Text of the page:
Summertime heats up for dogs

Maverick lays on his bed in Lucas Ettinger and Sarah Desmarais’ home, recovering from his heatrstroke scare.

Sarah Desmarais
Maverick lays on his bed in Lucas Ettinger and Sarah Desmarais’ home, recovering from his heatrstroke scare.

If you’re outside on a hot day and having trouble cooling down, chances are your four-legged friend is already in trouble.

Warmer weather makes it enticing to get outside with your dog and enjoy the Oregon summer. There’s an endless list of things to do for the outdoor-lover and no better companion to do them with than a dog.

When I go on rock climbing trips during the spring and summer, it is common that I see as many dogs as humans in the park. When I’m hiking, I lose count of how many dogs I see pulling their owners down the trail. I’ll even see a pooch on the end of a paddle board at Detroit Lake, tongue hanging out the side of his mouth, looking happy as can be. Dogs are the best adventure buddies.

However, subjecting an animal to hot outdoor conditions for long periods of time is dangerous.

“Heatstroke is a big problem in the summer here because people forget it gets warm here,” Dr. Thomas Keck of Dallas Animal Clinic said.

Heatstroke can be caused by a number of things.

“The major thing we get into trouble with is people putting dogs in cars or outside run in full sunlight, and they don’t have any shade, and then no water,” Keck said. “The preventions are really rather straight forward,” he added. “Fresh, cool water available at all times. There’s never a thing as too much water.”

Other preventative tips are avoiding taking your dog on walks or to the dog park in the heat of the day, avoid strenuous activity in the heat of the day, and never go anywhere without water for your dog and for you.

Some dogs are more at risk for heatstroke that others, such as the Bulldog, the Pug – any dog with a shorter snout – and dogs with double coats, like German or Australian Shepherds.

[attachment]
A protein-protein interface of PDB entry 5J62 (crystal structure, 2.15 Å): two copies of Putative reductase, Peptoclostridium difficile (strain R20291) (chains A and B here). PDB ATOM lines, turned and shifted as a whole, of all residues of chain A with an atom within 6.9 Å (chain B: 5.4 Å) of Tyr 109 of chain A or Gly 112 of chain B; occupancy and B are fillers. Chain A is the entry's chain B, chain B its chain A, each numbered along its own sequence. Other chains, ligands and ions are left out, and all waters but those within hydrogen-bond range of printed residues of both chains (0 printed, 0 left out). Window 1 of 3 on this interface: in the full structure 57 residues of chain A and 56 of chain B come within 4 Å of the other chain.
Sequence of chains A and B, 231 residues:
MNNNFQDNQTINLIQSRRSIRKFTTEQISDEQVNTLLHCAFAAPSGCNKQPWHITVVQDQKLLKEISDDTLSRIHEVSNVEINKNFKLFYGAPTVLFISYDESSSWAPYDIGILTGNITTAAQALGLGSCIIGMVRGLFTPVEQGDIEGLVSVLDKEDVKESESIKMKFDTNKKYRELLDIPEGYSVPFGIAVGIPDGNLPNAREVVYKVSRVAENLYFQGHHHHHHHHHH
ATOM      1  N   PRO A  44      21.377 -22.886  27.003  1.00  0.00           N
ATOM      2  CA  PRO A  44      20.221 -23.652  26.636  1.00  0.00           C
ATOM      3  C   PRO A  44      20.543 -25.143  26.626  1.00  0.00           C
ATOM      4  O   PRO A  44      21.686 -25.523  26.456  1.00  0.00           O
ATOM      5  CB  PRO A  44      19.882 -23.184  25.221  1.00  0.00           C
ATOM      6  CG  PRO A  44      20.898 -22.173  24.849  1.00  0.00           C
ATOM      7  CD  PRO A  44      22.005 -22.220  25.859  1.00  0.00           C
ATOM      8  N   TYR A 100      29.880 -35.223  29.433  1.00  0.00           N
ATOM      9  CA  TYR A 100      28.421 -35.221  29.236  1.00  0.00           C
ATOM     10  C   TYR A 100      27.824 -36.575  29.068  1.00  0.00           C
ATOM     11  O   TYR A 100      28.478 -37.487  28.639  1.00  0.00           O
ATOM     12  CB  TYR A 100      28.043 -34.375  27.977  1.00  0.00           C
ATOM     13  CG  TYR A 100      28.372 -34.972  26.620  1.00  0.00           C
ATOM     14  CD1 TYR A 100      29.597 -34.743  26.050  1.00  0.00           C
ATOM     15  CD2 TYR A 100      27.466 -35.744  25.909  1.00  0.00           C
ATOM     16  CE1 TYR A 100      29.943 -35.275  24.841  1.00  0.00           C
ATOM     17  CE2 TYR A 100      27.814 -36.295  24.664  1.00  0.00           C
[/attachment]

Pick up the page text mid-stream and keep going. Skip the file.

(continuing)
Symptoms of heatstroke in dogs include: excessive panting, excessive drooling, thick red tongue, dry and tacky gums, a rapid or erratic pulse, weakness, confusion, a wobbly or unstable gait, vomiting, diarrhea, little or no urine output, sudden collapse, and seizures.

A dog’s normal temperature is anywhere between 100.5-102.5, according to Keck, and if it rises any higher than that, the dog is at risk for a number of possible irreversible issues, such as organ failure, cardiac arrest, blood clots, and death.

“The sooner you get them in (to a vet), the better,” Keck said.

Sarah Desmarais, a Salem resident, has had personal experience with watching her purebred German

Shepherd suffer a heatstroke. While on a bike ride at Minto Brown Park on June 14, she said Maverick, whose breed is known for stamina and the ability to be on the go for long periods of time, began lagging behind and no longer wanting to run.

Then he collapsed.

“After he collapsed he was carried to the side of the road where help was found,” Desmarais said. “He was then rushed to the vet, where they applied cool water (not cold, cold can cause their bodies to go into shock) to his paws and belly to help slowly bring his body temperature down and fluids were given by IV. After that he was given a cold water enema to further help lower his temperature.”

Desmarais said she and her boyfriend Lucas Ettinger were scared and they thought Maverick wasn’t going to make it.

Currently Maverick is doing well, recovering at home closely monitored by Desmarais and Ettinger. He’s not quite out of the woods yet though.

“There was slight liver damage,” Desmarais said. “Numbers for average liver output is between 12-110ish. His numbers came back at low 400s.”

While Maverick should make a full recovery, Desmarais and Ettinger have advice for anyone who owns an animal, and urges pet owners to pay attention to the signs of heatstroke in animals.

“Always have a bunch of water on hand, small towel, maybe even a spray bottle to spritz while exercising. Part of the issue was he’s a double coated dog and his breed is the type that will go until collapse. Be aware of the temperature; even if it doesn’t seem too hot out, be wary,” Desmarais said.

What to do if your dog is having heatstroke:

Removing the dog from the heat as quickly as possible is your first step, with an immediate phone call to your vet being the next step. Calling them on the way over is crucial so they can be prepared to move into action as soon as the dog comes in.

If getting to a veterinarian right away is not possible, begin cooling the dog down with a spray bottle, hose, or by placing them in a cool bath or air-conditioned car. The dog should never be immersed in or given cold or ice-cold water, because cooling an overheating dog too fast can cause its blood vessels to constrict, which slows down heat dissipation.

Once your dog is damp or cool, place him in front of a fan with ice packs applied to his groin area, neck, armpits and paw pads.

Having a dog experience heatstroke is scary so learning what to do to avoid it is crucial as a responsible animal owner.

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